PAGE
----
Throughout the century, various renovations were made to the church. It was in use until 1960, when it was restored and turned into a church museum.
The building was designated a Territorial Historic Site in 1978.
If you take the time to walk around most of downtown you will often come across murals painte on the buildings. They are great, you can almost be fooled.
If you are fooled it looks like you will just walk into the loading zones of some businesses.
But they really make the back of some old buildings look really neat.
In 1898, the time of the great Gold Rush, Whitehorse became a temporary stopping point for prospectors on their way to the gold fields. Whitehorse was located on the head of navigation on the Yukon River, past 2 major obstacles on the river, Miles Canyon and the Whitehorse Rapids.
With the completion of the White Pass and Yukon Railway, linking Whitehorse with Skagway, Alaska, Whitehorse became a permanent settlement in 1900. Whitehorse saw a short copper boom that ended as soon as 1920. Later, in the 1920s and 1930s Whitehorse developed a reputation as an outfitting and takeoff base, with tourists coming to Whitehorse.
During WW II, Whitehorse played a major role as link between the north and south. The Alaska Highway was built and opened for the public after the war. This replaced the Yukon River as main transportation route. In 1953 the territorial capital was moved from Dawson City to Whitehorse.
Favorite thing: Whitehorse is a city of character, colour and contrasts and is often referred to as 'Wilderness City'. Although Whitehorse is one of the largest urban-designated areas in Canada, the central core is quite small with a unique northern character.
Canadian gold rush of the late 1890s.
Gold was discovered on August 17, 1896, near the confluence of the Klondike and Yukon rivers in western Yukon Territory. The news spread quickly, and by late 1898 more than 30,000 prospectors had arrived. Annual production peaked at $22 million worth of gold in 1900, and soon prospectors began moving on to Alaska. By the time mining ended in 1966, the area had yielded $250 million in gold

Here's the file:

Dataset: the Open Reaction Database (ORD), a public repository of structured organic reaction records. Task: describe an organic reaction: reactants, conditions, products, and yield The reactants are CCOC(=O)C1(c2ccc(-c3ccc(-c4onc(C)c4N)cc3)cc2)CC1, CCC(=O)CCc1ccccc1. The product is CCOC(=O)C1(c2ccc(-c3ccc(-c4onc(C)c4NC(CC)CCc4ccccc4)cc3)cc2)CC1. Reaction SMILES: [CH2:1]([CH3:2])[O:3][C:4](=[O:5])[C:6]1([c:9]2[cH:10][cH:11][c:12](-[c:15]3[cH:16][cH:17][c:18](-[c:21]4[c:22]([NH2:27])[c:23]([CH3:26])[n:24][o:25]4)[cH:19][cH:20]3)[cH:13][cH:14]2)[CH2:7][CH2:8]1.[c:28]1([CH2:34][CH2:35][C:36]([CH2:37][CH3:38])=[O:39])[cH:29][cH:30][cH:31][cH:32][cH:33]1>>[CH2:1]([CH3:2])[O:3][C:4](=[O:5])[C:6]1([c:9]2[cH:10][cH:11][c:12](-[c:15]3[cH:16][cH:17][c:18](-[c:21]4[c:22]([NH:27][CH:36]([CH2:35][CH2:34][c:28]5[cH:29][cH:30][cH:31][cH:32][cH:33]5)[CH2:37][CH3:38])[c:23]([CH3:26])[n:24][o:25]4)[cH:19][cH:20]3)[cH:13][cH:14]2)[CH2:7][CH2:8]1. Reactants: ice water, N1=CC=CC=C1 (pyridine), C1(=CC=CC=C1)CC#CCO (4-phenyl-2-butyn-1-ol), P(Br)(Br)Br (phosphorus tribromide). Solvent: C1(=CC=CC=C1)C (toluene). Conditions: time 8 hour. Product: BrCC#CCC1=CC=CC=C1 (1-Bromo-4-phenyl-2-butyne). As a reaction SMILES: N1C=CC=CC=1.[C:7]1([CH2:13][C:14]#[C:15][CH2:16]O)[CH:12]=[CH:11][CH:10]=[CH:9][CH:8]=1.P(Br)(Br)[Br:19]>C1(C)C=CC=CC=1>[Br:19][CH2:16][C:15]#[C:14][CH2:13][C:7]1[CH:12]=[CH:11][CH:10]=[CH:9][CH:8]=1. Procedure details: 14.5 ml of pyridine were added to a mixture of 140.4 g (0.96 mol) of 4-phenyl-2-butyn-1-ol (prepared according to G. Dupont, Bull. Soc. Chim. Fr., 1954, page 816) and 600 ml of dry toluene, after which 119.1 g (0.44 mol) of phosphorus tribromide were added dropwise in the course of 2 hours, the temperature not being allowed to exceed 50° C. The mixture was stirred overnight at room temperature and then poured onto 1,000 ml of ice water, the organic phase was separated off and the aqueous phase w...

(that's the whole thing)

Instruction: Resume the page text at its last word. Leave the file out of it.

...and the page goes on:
The name Whitehorse conjures up visions of the klondike Gold Rush, sled dogs and the brave pioneers who fought the element to build the Alaska Highway.
Fondest memory: Alaska Highway between Whitehorse and Haines.
Stop by Otter Falls. This picturesque falls was once featured on the back of the Canadian 5 Dollar bill.
I will put a picture up here soon of it.
Fondest memory: Travelling the lonely road from Haines Jct. to Aishihik Lake one is liable to encounter the odd wood bison in the area. (click for a larger view)
Fondest memory: The Yukon in mid-late August is just gorgeous, with the bright red colors vibrant! This is the St. Elias Mountains very close to Kluane Lake. I used to see them every morning on a clear day walking to work- breathtaking!
Favorite thing: Take in the natural surroundings. Fireweed (pictured) is a very prominent part of the Yukon nature and is a bright purple in summer, but turns fire red (hence the name) in autumn (late august) littering the roadsides and filling the mountainsides.. just gorgeous. Must see it for yourself.
Head north and travel towards Dawson.
From Dawson you can head up the Dempster Hwy towards Inuvik (a torturous trip) and into the Tombstone mountain range. Experienced backcountry hikers only, but also several good day hike opportunities into the tundra.
On the way back stop at the bakery in the little (about 30 residents) town of Keno along the Silver trail. A great way to relax and enjoy some Klondike history.
For a true feel of the north try a winter visit. These places come into their own when the RVs leave town.
Fondest memory: Went there to visit an old friend and would visit every 3 months if I could. I miss the atmosphere in Whitehorse. Being yourself is expected and if you don't know who you are then expect to feel out of place. Summer is play-time in the north and good weather days are opportunities that are not passed up.
Favorite thing: If you are in Whitehorse for business with the Yukon Government the Government building can be found on Second Avenue.
Favorite thing: If you are in Whitehorse during the winter you might get a chance to look at the Yukon Quest a great sled dog race.